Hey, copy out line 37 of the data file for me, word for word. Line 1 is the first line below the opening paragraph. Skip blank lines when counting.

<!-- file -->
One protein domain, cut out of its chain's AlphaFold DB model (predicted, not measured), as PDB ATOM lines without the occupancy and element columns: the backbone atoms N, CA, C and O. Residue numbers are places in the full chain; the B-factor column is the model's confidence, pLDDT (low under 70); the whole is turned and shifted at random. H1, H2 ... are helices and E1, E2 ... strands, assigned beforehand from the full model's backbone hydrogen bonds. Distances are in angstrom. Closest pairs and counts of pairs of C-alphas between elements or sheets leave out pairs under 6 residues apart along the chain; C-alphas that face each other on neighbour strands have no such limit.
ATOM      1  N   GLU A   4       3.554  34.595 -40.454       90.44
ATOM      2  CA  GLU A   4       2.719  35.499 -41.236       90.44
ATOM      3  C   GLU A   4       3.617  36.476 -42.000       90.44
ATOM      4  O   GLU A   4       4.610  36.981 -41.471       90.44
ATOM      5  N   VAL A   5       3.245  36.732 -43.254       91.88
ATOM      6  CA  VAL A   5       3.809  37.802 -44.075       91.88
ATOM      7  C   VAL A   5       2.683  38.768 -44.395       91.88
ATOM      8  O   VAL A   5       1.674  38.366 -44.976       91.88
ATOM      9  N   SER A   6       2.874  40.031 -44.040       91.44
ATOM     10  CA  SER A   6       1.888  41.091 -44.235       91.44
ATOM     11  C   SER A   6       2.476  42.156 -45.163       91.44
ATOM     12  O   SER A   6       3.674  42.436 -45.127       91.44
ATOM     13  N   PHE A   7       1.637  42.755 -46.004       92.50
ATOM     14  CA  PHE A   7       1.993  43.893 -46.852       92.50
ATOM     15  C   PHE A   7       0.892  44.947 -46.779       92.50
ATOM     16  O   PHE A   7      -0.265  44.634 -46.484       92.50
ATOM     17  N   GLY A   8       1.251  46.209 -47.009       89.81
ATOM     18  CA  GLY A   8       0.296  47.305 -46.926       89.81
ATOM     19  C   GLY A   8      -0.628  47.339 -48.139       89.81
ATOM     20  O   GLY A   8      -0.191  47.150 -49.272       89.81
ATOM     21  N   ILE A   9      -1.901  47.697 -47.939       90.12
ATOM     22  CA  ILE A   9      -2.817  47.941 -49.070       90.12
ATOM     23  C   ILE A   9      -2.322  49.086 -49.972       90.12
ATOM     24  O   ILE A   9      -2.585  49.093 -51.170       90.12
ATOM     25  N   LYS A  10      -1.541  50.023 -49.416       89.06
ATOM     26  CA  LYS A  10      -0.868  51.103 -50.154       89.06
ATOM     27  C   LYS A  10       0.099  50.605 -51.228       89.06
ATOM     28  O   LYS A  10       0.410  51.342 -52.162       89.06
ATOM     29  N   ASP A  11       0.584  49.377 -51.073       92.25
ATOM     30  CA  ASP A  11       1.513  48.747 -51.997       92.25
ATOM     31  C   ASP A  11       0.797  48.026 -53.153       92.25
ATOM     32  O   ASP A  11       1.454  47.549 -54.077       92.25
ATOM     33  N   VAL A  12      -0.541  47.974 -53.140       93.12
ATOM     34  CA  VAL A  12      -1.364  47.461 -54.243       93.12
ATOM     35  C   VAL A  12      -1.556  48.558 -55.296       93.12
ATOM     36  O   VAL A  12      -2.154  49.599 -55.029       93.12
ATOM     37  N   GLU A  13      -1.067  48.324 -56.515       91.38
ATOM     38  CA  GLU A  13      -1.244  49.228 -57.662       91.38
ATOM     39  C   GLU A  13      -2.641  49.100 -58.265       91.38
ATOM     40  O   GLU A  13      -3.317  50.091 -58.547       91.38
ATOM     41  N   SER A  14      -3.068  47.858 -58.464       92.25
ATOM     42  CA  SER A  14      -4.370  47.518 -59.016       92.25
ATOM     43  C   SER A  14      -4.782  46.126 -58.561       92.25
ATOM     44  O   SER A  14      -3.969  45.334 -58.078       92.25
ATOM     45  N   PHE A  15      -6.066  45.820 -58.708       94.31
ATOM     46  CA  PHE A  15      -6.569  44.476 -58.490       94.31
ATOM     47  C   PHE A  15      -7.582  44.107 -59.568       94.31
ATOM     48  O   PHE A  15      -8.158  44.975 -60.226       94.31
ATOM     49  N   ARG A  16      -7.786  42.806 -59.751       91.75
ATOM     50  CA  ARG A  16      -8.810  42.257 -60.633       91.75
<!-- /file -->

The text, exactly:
ATOM     37  N   GLU A  13      -1.067  48.324 -56.515       91.38